You will find here some tips when eating in a restaurant in France. We'll be covering other countries soon, as every place has its own rules and practices. If you have specific countries you would like us to cover, let us know!
Drinking soda in any restaurant that has a minimum of standing usually makes the French cringe. And rightly so. French cooking doesn't have fatty food that absorbs the acidic impact of most sodas. The stark taste usually numbs the taste buds and anything subtle will go by unnoticed. In addition, one of the fundamentals of French cuisine is separating sweet from salty. Finally, a red flashy can just looks terrible on a table, especially when beside a nice bottle of wine or even sparkling water.
Don't expect the waiter to barge in every 5mn checking if everything is OK. In France, you don't tip, so the waiter isn't pouring all over you a big fake smile to make sure he gets a big 15! If you need something, lift you hand, don't yell, don't snap, a gentle wave and a smile should suffice.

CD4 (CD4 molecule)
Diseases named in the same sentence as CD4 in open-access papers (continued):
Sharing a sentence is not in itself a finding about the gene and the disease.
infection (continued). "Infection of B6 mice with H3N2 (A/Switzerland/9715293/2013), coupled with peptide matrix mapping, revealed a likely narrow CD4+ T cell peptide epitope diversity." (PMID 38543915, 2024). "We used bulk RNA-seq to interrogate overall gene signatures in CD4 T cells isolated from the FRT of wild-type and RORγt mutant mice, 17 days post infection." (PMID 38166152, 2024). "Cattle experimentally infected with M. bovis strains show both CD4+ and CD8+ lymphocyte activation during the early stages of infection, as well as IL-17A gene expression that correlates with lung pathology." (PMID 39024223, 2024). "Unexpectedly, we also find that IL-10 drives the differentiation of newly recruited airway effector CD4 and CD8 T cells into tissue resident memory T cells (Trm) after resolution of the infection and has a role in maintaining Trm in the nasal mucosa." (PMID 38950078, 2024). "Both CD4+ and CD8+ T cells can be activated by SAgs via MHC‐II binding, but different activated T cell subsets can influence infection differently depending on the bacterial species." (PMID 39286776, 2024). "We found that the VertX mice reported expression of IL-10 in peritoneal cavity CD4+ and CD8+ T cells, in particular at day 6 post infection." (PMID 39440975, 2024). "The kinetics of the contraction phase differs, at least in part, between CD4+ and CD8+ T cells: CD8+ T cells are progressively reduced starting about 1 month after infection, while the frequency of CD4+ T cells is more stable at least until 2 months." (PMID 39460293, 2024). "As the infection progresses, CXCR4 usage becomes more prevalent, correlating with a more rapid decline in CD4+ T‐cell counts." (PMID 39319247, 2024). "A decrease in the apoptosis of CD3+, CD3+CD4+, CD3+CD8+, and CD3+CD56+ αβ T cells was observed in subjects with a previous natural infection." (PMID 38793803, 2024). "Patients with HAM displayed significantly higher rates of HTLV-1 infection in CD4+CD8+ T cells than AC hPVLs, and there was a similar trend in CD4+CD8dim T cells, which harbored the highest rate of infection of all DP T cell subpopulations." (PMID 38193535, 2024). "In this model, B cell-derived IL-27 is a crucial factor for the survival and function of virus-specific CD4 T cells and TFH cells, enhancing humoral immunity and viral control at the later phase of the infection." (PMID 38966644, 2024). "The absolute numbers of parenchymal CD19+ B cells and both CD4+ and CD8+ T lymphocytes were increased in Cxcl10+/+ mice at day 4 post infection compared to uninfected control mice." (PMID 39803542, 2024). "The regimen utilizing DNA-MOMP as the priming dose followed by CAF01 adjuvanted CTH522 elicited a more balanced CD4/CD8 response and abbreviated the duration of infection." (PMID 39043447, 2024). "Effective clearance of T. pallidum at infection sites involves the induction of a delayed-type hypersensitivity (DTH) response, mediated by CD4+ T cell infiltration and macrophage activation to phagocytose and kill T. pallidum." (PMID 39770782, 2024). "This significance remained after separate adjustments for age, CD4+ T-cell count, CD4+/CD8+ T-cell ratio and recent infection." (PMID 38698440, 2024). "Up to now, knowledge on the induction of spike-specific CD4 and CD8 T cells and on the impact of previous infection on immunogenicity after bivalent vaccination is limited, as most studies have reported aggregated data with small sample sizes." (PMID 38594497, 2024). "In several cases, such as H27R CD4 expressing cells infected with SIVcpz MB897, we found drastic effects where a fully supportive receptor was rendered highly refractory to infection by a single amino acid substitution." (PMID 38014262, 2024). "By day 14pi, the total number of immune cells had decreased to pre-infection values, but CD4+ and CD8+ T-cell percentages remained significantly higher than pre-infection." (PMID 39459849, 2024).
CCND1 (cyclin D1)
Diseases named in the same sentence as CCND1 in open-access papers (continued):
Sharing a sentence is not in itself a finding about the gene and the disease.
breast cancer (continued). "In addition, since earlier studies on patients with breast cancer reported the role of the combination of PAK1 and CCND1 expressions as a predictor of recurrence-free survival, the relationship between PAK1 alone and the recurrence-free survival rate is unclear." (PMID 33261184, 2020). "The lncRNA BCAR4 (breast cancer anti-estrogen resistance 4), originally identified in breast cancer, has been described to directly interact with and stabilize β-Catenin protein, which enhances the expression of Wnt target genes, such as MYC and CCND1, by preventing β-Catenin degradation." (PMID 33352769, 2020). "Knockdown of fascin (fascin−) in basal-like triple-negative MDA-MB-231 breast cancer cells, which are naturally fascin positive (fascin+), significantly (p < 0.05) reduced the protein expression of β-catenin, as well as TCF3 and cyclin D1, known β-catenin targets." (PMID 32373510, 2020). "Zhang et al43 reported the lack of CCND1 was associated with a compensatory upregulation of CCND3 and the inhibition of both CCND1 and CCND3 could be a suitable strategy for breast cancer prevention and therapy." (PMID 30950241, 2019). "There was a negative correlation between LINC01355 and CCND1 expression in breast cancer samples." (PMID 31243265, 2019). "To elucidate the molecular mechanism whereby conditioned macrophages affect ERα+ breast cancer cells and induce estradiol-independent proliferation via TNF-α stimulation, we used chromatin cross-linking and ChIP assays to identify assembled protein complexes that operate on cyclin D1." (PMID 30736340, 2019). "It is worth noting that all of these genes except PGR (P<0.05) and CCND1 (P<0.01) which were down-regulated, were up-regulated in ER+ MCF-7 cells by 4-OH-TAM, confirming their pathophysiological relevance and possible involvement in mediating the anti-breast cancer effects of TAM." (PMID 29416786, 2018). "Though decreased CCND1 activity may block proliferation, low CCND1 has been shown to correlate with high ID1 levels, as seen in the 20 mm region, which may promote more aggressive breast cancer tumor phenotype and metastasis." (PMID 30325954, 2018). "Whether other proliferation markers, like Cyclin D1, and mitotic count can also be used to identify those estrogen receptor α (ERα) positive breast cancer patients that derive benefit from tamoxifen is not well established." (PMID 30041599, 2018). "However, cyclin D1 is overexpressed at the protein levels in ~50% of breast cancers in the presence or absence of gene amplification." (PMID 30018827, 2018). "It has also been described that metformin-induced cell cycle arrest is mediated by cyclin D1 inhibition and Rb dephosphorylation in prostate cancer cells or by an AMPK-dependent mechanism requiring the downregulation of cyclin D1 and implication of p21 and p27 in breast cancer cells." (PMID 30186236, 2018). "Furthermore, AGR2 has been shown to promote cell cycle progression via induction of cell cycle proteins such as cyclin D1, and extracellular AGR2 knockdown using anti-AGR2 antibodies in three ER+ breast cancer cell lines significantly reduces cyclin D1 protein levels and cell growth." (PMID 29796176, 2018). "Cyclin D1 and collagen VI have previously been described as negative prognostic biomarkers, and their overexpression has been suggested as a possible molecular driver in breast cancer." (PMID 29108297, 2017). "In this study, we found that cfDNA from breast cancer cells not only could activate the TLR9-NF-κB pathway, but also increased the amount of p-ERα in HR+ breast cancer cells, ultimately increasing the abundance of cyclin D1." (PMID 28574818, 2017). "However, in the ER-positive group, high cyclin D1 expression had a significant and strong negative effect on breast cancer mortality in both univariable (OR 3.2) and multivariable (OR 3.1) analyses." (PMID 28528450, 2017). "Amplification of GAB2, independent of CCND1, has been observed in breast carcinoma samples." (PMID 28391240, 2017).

Paws on Table
Though perfectly normal in many countries, leaving one arm on the lap is a big no-no in baguette country. You need to keep both hands on the table. Leaving one hand astray makes the locals wonder what exactly you are doing, or more sympathetically, just gives them a perception of laziness.
The soul of the "table" is precisely its ephemeral nature. Taking a picture is like emptying the moment of its spirit. A gastronomical meal is a form of spiritual awareness seeking Zazen or ultimate consciousness. To keep a souvenir, writing is strongly recommended, notably because that implies an effort.
Licking your wounds
This shouldn't even be necessary, but unfortunately, yes, it is. One does not lick a knife in a restaurant. It's either a parvenu thing or some odd way of licking some emotional wound. It's a total lack of class.
With some exceptions, the waiter always uncorks in front of you. If he brings the bottle already uncorked, send it back. This is because of the dubious practice of putting cheap wine in a bottle with a nice label. And since many won't be able to make a clear difference, it's a big margin for the restaurant and piquette for you.